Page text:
WELL DONE EVERYONE really is time that the tax system was administered fairly it is just SO UNFAIR that big companies pay very little – come on HMRC apply the same rules to all of us or tax havens here we come town by town throughout ALL of Britain

  3. Grant says:

    Shame on those companies that don’t pay their full tax obligation such as Neros. I’ll not drink their coffee again (I already boycott Starbucks, and others). Shame also on HMRC for letting them get away with it. However is there a better way for all of us who see this as outrageous to make our protest felt?

  4. Ian Kirkwood says:

    The Scottish Land Revenue Group ( proposes the adoption of what it calls Annual Ground Rent (AGR) in place of taxes on incomes, employment, enterprise and consumption. For AGR read LVT. Such a reform, replacing current taxes with a levy on the rental value of land, would of course CANCEL all tax avoidance outright. So there is the solution if society should choose to sort this. The devastating 1:1 deadweight losses would also be history, providing in Scotland’s case an extra net £11+ billion a year. We are not that poor really as a country. We just happen to currently give most publicly created value to the owners of land instead of using it to fund our unnecessarily impoverished public services.

    • Nick Shaxson says:

      TJN has always strongly supported a Land Value Tax, as part of a broad-based tax system. But we also believe that those LVT groups that want to replace all other taxes with LVT are doing the LVT cause a serious dis-service by being so absolutist. In the words of Samuel Brittan:

      “A land tax is one of those subjects – basic income is another – which divides commentators into a great majority who never mention it, and a minority who talk of nothing else. The result is to give supporters a cranky appearance, while the eyes of chancellors of either main party glaze over if you as much as mention the subject.”

      It’s easy to avoid tax if you only have an LVT and nothing else – just shove your mobile capital assets (like bank accounts) offshore. And believe us, the ‘deadweight losses’ of not having a corporate tax, say, are far greater: see here.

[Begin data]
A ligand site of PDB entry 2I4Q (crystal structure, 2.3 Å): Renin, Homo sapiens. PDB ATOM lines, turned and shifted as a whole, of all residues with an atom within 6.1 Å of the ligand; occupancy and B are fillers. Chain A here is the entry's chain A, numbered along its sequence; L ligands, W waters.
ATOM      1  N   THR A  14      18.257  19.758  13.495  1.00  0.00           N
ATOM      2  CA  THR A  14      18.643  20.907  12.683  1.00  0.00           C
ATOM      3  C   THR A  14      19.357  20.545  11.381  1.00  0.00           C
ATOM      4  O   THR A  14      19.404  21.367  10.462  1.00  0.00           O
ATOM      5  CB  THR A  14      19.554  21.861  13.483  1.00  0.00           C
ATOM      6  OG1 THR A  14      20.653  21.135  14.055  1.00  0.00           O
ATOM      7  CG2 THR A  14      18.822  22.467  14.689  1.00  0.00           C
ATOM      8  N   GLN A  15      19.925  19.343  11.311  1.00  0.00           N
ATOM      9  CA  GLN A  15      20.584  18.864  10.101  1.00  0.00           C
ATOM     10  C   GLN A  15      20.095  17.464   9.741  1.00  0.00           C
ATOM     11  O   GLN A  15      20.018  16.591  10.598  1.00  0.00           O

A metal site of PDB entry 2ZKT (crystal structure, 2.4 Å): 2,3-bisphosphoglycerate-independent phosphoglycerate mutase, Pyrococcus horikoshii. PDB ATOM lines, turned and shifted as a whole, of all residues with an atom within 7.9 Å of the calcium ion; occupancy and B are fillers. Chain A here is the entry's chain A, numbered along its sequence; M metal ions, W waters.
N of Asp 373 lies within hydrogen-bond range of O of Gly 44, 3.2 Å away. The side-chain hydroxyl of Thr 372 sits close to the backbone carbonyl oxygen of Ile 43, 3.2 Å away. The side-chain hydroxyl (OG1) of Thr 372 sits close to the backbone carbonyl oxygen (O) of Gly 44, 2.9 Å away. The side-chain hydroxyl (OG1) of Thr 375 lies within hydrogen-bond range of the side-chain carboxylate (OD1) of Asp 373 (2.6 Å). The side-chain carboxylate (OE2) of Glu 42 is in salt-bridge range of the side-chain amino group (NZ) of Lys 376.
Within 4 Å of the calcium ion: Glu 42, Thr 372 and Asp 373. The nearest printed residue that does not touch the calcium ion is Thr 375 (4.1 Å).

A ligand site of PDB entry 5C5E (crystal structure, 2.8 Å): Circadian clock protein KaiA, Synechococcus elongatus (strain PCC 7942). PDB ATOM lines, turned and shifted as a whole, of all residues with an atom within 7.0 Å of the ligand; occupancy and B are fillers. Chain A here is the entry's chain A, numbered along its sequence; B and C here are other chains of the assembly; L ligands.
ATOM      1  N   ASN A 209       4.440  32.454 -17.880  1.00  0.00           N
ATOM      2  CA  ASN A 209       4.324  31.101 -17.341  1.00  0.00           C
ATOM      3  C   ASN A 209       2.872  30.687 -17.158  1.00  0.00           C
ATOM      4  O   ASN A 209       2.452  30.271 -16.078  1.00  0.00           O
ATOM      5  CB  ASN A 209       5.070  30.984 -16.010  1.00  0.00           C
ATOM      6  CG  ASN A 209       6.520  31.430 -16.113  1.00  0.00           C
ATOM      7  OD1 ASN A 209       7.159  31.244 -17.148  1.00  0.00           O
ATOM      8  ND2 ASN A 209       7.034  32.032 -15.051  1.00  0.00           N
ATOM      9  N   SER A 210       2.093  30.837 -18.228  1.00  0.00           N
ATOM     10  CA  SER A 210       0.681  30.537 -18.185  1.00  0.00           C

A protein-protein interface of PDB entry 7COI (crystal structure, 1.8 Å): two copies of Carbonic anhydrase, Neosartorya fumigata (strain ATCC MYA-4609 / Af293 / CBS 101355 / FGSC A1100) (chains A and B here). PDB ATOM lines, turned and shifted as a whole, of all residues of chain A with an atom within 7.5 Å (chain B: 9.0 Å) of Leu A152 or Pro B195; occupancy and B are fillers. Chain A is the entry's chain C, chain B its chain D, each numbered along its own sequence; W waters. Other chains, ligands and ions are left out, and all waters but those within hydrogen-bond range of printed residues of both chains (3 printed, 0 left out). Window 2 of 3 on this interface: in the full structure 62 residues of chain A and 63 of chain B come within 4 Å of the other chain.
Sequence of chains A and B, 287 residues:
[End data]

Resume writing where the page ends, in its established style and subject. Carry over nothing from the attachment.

5. Lawrence Riley says:

    As the large corporations pay less and sometimes no tax the government is taxing the small businesses even more. I suppose that while we have political leaders who are benefiting from this we are never going to get a fair tax regime. Just look at Mr Osbourne’s family business and all will be revealed, they are nothing more than common thieves, stealing from the poor to give to the rich, go Crickhowell. How do I join?

  6. John Nolan says:

    From what I understand of Cameron and Osborne, they only put on a thin pretence to be interested in smaller and/or poorer people and businesses.
    I stumbled upon your site after I had googled, “DIY” Tax avoidance.

    We have a lovely Welsh hill farm near Aberystwyth. By coincidence, my route goes through Crickhowell.
    I am hoping to set up a trust, the assets of which would be mainly land and buildings.
    A Welsh hill farming family have the grazing rights.

    To start with, I would own 100% of the assets, but I want slowly to transfer the assets to our Welsh farming friends and a Welsh veterans’ association so that my own holding would slowly reduces to very little.

    I applaud Prince Harry for his Invicta Games, but not everyone wants to play games. This beautiful little farm has many assets that could be used by creative people using wood, stone etc. as well as artists or people who want be quiet, or study nature etc., etc.

    There could be crippling income, capital and inheritance taxes. I want to reduce these to a minimum. I am not wealthy, but am generous. I wish to give a very great deal to this vision, not in money, but in kind. If any of you, reading this, are interested in some way, it would be great to hear from you.

  7. John Nolan says:

    I meant to add that, like several in Crickhowell people have said, “I want to pay fair taxes”. But if going “off-shore” , for smaller people, is a powerful way to force the government to make corporations pay their fair share, then I’m all for it.